Abstract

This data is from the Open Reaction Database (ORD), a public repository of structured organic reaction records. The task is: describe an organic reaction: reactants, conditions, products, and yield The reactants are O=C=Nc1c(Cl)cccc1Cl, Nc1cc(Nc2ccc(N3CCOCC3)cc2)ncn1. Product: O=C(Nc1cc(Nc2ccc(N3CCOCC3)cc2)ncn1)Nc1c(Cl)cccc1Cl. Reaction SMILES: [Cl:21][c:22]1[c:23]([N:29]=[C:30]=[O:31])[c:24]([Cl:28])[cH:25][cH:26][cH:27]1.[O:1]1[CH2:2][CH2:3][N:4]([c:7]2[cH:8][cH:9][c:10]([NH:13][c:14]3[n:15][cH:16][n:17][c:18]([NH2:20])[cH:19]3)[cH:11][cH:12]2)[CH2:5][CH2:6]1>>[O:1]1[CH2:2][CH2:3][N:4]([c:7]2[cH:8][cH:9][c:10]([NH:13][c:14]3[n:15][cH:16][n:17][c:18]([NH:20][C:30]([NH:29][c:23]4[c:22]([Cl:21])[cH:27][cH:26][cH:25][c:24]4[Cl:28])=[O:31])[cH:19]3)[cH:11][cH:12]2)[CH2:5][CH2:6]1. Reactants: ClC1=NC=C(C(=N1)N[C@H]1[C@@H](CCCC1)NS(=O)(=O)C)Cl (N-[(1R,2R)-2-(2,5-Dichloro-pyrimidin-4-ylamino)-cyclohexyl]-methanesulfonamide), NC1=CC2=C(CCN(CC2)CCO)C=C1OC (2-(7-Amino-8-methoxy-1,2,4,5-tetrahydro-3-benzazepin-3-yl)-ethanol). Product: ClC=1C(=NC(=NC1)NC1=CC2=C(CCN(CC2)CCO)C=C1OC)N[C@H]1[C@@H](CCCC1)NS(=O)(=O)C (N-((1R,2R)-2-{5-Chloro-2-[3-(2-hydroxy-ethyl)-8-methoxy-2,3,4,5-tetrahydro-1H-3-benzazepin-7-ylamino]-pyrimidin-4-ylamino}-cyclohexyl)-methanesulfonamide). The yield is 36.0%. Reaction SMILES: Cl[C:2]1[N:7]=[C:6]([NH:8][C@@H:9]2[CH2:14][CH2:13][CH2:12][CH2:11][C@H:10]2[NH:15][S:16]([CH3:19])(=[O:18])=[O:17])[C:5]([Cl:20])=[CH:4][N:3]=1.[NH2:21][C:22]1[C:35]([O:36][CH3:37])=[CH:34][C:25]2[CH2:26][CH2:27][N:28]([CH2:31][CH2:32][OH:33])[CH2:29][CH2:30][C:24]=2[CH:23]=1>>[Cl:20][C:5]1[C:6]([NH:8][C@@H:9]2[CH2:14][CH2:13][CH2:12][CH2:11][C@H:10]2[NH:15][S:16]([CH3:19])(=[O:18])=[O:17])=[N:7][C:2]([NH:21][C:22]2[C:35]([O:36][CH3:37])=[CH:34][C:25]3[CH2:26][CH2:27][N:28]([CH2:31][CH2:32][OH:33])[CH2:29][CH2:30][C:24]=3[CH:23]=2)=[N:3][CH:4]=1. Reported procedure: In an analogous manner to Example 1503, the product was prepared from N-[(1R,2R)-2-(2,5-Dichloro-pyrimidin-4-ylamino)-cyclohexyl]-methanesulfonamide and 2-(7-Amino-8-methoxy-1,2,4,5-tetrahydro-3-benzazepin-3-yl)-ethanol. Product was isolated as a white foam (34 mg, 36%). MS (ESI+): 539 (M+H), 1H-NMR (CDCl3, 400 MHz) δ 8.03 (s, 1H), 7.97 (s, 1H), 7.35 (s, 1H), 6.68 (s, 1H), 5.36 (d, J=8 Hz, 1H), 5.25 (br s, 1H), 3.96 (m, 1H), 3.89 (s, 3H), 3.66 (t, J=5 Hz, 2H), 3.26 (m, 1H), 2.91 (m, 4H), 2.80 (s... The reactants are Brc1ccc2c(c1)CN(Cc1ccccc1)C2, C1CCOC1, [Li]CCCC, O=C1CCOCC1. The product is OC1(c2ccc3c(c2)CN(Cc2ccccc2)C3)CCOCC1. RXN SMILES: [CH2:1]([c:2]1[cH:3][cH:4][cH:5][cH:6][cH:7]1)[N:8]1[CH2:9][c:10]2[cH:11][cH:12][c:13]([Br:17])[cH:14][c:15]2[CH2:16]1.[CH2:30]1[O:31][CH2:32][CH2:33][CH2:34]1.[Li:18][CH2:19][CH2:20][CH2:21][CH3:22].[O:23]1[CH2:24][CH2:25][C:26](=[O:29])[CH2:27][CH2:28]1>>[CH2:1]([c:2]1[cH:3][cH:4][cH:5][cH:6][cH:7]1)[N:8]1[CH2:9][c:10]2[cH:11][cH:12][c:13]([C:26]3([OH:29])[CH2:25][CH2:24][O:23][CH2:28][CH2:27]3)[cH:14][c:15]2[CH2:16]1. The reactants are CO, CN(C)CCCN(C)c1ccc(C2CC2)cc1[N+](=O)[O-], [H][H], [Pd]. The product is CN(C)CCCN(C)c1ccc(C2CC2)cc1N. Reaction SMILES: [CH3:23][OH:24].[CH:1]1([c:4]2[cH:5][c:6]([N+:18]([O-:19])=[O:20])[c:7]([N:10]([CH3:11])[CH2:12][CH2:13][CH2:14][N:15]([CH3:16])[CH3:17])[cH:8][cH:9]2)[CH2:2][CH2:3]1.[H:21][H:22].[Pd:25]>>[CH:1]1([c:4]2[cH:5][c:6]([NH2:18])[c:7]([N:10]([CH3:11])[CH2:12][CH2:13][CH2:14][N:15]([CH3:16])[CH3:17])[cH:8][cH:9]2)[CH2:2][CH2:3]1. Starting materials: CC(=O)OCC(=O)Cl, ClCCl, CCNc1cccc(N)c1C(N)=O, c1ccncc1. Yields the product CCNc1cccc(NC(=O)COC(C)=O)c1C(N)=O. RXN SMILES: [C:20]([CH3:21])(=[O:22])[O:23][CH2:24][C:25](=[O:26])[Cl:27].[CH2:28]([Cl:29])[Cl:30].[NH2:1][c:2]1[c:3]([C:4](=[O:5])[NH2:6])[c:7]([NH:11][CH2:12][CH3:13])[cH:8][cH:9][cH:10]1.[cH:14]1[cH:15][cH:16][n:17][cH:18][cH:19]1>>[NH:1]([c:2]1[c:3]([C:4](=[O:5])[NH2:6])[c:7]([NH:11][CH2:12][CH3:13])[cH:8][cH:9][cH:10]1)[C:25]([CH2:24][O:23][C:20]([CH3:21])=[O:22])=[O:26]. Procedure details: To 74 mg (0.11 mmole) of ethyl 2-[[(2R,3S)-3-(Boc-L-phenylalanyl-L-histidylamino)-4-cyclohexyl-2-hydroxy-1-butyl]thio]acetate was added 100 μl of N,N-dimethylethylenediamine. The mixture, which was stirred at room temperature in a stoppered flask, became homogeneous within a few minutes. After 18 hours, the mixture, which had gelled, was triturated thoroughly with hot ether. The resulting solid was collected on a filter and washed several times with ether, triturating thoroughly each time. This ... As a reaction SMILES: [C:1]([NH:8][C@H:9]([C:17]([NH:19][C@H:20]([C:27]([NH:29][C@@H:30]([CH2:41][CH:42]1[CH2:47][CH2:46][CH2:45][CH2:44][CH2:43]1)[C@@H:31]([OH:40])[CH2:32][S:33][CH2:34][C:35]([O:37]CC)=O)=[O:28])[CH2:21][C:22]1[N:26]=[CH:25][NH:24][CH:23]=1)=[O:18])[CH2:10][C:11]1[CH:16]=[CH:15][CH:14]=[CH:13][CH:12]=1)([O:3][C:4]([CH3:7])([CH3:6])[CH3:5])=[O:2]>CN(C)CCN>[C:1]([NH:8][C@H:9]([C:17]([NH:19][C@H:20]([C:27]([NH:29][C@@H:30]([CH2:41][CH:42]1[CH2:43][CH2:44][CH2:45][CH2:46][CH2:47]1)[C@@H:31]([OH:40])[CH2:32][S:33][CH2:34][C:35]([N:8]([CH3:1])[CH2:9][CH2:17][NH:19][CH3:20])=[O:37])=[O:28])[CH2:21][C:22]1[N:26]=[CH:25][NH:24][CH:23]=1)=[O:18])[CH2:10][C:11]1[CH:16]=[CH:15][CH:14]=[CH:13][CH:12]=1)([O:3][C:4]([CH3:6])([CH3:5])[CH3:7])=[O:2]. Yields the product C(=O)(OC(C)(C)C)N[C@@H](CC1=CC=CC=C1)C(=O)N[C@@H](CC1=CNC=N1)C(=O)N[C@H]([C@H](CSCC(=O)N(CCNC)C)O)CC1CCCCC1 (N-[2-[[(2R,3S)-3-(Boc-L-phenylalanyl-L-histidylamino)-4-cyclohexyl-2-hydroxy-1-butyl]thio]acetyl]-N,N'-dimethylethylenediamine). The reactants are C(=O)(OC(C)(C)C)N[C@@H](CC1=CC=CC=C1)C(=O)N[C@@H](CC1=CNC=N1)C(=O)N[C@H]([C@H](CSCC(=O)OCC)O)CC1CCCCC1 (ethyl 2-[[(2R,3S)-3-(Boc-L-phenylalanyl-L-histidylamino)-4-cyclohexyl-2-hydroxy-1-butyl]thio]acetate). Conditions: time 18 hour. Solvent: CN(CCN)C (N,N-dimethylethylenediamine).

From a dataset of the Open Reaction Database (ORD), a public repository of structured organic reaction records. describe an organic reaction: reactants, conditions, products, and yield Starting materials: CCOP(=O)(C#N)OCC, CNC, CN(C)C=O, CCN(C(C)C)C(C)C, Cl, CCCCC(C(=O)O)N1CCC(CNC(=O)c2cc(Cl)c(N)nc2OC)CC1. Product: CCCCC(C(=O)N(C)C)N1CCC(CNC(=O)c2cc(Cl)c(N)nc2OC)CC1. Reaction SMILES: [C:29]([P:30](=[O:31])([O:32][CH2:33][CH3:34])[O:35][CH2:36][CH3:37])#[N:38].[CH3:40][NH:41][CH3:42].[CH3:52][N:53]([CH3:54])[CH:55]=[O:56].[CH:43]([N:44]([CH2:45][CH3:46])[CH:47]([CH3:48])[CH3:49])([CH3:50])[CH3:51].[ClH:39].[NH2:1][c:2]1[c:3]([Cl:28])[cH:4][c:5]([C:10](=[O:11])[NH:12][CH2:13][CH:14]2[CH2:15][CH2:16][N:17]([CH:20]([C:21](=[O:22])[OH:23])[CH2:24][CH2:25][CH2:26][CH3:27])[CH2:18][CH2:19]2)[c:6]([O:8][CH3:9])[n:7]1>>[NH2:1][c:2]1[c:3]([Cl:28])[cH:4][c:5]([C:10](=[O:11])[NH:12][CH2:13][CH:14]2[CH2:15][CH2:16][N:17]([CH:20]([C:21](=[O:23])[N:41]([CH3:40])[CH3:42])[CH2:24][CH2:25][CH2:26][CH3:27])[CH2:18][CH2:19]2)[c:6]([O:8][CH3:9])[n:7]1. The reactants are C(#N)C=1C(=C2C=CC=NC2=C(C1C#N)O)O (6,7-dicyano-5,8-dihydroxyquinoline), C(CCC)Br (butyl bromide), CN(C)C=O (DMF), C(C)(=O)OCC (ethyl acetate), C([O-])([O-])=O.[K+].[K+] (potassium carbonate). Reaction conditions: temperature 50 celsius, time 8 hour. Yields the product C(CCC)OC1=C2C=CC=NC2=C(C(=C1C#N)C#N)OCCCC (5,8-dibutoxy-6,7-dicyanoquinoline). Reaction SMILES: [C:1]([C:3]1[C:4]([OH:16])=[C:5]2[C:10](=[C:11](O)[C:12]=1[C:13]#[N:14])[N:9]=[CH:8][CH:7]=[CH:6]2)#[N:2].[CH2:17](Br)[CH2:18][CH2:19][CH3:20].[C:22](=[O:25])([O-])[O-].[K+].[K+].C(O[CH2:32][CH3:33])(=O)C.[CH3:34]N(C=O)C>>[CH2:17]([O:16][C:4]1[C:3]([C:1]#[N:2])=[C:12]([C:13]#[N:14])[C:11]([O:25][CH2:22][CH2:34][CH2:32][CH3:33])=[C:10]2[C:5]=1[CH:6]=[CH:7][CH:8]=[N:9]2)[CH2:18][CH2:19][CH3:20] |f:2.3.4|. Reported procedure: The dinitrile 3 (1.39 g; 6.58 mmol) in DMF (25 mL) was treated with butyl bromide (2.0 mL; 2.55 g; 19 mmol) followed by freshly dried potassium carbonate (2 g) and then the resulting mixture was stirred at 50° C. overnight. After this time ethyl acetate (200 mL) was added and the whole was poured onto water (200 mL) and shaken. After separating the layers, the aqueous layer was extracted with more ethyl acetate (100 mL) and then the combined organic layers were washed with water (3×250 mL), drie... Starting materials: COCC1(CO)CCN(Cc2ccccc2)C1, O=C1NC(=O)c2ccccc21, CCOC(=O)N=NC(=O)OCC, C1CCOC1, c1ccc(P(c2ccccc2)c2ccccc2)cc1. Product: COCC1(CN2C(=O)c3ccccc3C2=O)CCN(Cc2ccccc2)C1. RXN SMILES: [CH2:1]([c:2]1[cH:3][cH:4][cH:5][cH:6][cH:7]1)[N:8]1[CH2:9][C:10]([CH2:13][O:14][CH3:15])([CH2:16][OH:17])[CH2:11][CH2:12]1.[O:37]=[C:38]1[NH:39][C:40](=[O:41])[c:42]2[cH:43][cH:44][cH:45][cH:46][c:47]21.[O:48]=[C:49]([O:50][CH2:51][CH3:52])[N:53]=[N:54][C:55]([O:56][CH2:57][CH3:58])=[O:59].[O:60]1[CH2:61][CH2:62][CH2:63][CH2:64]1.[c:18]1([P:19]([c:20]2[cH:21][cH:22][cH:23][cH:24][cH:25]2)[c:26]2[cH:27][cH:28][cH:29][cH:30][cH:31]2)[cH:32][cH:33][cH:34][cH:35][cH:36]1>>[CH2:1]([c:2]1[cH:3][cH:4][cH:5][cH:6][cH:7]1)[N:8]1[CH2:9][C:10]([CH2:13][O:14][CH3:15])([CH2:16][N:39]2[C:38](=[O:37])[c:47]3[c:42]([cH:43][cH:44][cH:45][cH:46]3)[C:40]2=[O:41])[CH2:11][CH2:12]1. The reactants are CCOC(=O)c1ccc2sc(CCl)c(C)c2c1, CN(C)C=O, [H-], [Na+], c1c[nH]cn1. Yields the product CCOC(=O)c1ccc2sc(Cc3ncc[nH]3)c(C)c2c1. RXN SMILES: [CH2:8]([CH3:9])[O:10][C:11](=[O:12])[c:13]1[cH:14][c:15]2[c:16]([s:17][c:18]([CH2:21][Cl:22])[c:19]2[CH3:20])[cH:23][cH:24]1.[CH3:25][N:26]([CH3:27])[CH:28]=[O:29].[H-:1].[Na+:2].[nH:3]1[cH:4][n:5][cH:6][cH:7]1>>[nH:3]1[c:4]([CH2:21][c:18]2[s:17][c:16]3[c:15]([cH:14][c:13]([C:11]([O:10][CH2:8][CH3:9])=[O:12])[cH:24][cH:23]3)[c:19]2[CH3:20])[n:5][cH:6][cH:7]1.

A panel of mouse monoclonal antibodies (MoAbs) was raised that react with platelet glycoproteins (GP) IIb or IIIa. On immunofluorescence, the MoAbs reacted with 30% to 40% of the human erythroleukemia (HEL) cells. When the HEL cells were induced to spread on fibronectin in the presence of 12-O-tetradecanoylphorbol-13-acetate (TPA), the MoAbs reacted with the focal adhesion sites. Only some of the GPIIIa MoAbs reacted with cells other than platelets, megakaryocytes, or HEL cells, and these showed focal adhesion sites in cultured human endothelial cells, fibroblasts, and epithelial cells from normal kidney tubules. They did not react, however, with transformed fibroblasts, fibrosarcoma cells, cultured cells from hypernephromas, or cultured human amnion epithelial cells. The results suggest that the platelet-type GPIIb/IIIa complex is only expressed in cells showing an ability to define megakaryoblastic differentiation. Localization of the GPIIb/IIIa complex at the induced focal adhesion sites in HEL cells and localization of the GPIIIa-like molecules in other cells suggest their direct role in the adhesion process and in the actomyocin organization of adherent cells.

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